Caltrans’ New Technology and Research Program



John Slonaker

Instructor: Kevin Almeroth

March 21, 2001








     I found out about the Media Arts and Technology (MAT) program through my job as an electrical engineer with the New Technology and Research Program in Caltrans (The California Department of Transportation).  One of the Program’s activities is to fund university research of technologies expected to support Intelligent Transportation Systems (ITS).  My office, within the program, funds research based at UCSB and other California Universities and has facilities on campus as well as a couple miles off campus.  One of the projects we were funding was research being done at the Center For Research in Electronic Art Technology (CREATE).  Some of the research staff of CREATE are now faculty and staff members of the MATP and were looking for students to enroll in their fledging program. Since MAT offers a course of study in “Multimedia Engineering,” which includes courses covering many of the technologies in which my office is interested, I was able to arrange to enroll in the program on a part time basis.


The ATON Project


     CREATE and MATP staff are currently researching a Caltrans funded project called ATON, which is short for Autonomous Transportation agents for On-scene Networked incident Management.  The project is a collaborative effort among CREATE, the Computer Vision and Robotics Research Laboratory at the University of California, San Diego, and my office, the Caltrans Test-bed Center For Interoperability.  The main goal of this project is to find technical solutions for the design of an automated traffic-incident detection, monitoring and recovery system.  This design includes clusters of video and acoustic sensors, mobile robotic agents and interactive multimedia workstations and interfaces, connected using high-speed communication links.  The researchers at UCSD are working with Omni-Directional Video Sensors (ODVS), which use a focal plain array camera that points straight up into a parabolic mirror.  They then process the resulting image with software that re-maps the radial coordinates to equivalent plainer coordinates in order to “flatten” the view.  These cameras work in conjunction with conventional “rectilinear” cameras that provide higher resolution of selected views.  The system is described in more detail here, and some results are shown here.  A live, unprocessed view from an ODVS set up on the UCSD campus can be seen here.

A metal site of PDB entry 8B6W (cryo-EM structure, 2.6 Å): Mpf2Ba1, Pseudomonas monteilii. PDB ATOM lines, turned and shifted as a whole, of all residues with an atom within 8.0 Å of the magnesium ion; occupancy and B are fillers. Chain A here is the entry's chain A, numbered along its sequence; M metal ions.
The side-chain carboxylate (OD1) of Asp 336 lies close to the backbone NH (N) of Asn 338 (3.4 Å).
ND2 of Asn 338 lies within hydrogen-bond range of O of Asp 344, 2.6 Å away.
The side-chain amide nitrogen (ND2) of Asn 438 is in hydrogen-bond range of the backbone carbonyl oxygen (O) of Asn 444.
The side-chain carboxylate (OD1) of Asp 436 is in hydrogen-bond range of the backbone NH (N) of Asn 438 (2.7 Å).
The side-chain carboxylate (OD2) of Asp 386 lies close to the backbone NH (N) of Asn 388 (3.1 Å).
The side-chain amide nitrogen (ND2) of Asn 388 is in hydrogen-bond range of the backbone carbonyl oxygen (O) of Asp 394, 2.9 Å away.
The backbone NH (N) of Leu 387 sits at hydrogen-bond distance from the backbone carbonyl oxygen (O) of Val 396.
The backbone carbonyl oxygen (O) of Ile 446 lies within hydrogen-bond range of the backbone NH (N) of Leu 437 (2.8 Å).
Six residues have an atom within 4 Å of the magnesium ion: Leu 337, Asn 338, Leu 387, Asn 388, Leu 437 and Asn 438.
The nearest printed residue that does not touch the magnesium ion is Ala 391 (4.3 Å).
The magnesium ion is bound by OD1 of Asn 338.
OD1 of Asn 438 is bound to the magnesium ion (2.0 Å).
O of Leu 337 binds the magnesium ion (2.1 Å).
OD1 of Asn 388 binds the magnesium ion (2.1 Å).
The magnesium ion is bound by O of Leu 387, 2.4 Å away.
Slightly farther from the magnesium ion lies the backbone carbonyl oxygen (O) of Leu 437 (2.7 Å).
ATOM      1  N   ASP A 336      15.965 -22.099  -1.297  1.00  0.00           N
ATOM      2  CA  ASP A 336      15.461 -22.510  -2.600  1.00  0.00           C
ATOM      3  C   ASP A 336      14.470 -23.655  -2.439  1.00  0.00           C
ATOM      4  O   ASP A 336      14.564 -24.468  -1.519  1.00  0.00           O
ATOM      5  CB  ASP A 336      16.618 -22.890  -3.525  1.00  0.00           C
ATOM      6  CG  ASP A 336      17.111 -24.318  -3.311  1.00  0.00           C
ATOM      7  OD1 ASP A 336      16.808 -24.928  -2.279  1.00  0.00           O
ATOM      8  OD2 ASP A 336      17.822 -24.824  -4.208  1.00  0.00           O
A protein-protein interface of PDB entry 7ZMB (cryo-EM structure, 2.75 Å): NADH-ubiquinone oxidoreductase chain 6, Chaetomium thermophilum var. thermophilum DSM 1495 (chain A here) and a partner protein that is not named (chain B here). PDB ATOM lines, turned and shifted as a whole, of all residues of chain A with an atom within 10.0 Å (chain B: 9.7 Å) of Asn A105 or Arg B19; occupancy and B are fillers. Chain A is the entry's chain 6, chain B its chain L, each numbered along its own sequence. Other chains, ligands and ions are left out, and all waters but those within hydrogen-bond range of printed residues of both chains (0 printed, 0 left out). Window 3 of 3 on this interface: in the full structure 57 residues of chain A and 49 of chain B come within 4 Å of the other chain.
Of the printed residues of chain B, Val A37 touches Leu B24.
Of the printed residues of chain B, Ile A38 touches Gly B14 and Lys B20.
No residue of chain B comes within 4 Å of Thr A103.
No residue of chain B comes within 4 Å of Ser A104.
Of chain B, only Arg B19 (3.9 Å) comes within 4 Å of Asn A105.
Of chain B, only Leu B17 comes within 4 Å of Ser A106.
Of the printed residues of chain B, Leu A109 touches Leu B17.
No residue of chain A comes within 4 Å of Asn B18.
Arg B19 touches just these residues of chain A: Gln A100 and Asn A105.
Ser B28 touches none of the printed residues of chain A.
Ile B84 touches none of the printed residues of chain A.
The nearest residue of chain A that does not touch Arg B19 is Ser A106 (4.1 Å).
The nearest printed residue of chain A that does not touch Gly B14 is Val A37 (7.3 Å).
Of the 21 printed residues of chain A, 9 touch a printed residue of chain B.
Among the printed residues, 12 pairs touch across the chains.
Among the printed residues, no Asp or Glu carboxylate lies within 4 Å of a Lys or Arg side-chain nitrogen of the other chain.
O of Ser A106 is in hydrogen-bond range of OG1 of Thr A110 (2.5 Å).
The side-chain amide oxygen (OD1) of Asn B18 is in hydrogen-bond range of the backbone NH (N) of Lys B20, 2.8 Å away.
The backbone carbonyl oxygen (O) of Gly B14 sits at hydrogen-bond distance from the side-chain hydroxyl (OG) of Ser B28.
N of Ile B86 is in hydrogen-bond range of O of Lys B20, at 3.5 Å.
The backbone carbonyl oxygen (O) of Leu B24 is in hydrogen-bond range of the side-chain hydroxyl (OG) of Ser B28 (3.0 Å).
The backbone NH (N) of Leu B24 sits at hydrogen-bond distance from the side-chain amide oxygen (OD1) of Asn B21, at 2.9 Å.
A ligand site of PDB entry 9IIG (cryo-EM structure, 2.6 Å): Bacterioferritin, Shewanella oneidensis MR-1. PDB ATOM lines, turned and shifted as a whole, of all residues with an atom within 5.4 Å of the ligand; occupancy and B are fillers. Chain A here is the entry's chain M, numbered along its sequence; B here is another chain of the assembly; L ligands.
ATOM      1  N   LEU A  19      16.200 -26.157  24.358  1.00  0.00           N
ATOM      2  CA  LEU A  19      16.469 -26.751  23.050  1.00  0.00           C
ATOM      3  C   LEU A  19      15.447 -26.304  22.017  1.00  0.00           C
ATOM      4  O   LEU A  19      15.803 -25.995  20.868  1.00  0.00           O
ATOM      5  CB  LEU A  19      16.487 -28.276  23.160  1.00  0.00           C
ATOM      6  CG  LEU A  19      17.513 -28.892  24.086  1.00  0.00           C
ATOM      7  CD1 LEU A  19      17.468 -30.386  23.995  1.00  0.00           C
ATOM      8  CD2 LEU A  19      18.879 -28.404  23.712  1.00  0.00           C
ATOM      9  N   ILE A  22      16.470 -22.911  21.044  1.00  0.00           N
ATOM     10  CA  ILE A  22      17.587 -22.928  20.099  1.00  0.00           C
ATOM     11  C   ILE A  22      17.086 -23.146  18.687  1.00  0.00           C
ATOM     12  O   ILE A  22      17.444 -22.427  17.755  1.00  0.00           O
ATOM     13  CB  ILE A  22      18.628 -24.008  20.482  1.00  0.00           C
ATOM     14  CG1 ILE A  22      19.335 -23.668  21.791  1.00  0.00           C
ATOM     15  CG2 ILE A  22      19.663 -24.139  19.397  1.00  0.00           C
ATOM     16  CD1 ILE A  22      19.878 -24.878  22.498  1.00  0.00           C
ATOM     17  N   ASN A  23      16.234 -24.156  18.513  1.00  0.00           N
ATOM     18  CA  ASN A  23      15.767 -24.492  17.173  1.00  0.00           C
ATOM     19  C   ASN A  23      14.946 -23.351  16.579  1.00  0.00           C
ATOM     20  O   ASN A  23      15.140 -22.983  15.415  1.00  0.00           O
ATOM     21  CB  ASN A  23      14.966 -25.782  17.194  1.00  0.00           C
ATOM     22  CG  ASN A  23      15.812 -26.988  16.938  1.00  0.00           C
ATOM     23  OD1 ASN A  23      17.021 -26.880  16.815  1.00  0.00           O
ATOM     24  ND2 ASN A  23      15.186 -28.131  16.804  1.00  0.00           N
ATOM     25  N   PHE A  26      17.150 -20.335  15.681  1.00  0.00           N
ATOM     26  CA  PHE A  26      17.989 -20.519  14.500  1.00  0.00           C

Another technology being investigated for ATON is digital video segmentation, which is used to extract images of individual vehicles and their respective shadows from a video feed of a surveillance camera looking at traffic on a state highway.  This will enable computers to automatically detect incidents or congestion.  The system being developed by the ATON researchers uses a distributed activity recognition database that decomposes complex activities into spatio-temporally bounded primitive events, stores them, and provides querying mechanisms to retrieve them.  The query mechanism includes rules for composition of complex activities.  For example, a “collision of multiple cars” is a complex activity that is defined as a set of patterns of less complex activities. These patterns are built from primitive events like “car stops suddenly” or “car enters a region,” where the “region” has been pre-define as a part of the road, as seen from the camera’s view, not normally traveled by vehicles.  The primitive events are detected by visual and other signal processing layers and can be limited in number. The complex activities are exponentially greater in number, but it is not necessary to define them individually. In order to provide the researchers with more data, I’m working to set up a video server using “Video Logger” software from a company called Virage and “Real Producer” from Real Networks.  I’ve compiled several video tapes of various types of traffic patterns and incidents by tapping into live video feeds in the Caltrans District 7 TMC (Traffic Management Center) in Los Angeles.  Operators in the TMC can select from, and simultaneously monitor, several feeds from cameras on freeways and city streets in the Los Angeles area.  The technology being developed by the ATON project will enable computers to constantly monitor the camera feeds and alert the operators of detected activity.  I’ve procured and installed two video capture cards in the computer on which I installed the aforementioned software.  I will use this system to encode the analog NTSC video signal from a VCR into compressed, streamable digital files.  Once encoded, I can define and index clips from the files showing specific traffic behavior and post them as hyperlinks to be retrieved by the researchers.  The communications medium for this will be the CalREN-2 network, which I’ll mention in more detail a little later.